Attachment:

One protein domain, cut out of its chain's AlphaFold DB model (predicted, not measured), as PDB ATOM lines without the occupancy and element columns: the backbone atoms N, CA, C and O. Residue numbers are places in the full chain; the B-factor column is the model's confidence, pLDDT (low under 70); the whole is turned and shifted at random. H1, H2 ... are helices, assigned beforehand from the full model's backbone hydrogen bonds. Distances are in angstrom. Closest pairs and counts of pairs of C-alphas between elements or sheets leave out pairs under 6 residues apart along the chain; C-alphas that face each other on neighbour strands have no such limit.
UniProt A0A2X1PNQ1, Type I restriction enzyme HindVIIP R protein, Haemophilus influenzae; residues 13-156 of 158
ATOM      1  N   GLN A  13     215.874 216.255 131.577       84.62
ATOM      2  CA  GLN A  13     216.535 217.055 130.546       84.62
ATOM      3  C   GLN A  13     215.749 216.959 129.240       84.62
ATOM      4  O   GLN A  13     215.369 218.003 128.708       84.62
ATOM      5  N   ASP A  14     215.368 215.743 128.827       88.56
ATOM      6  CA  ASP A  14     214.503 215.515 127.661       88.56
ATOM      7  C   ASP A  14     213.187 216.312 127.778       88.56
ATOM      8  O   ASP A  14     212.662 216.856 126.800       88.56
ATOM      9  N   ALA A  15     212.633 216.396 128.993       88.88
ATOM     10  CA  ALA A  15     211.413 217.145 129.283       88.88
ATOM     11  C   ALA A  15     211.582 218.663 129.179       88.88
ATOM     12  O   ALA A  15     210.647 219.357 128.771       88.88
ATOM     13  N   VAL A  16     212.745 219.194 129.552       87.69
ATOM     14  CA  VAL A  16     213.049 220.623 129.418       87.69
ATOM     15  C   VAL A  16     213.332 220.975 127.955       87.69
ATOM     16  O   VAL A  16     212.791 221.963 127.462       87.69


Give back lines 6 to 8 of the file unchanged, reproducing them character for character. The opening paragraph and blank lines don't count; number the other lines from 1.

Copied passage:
ATOM      5  N   ASP A  14     215.368 215.743 128.827       88.56
ATOM      6  CA  ASP A  14     214.503 215.515 127.661       88.56
ATOM      7  C   ASP A  14     213.187 216.312 127.778       88.56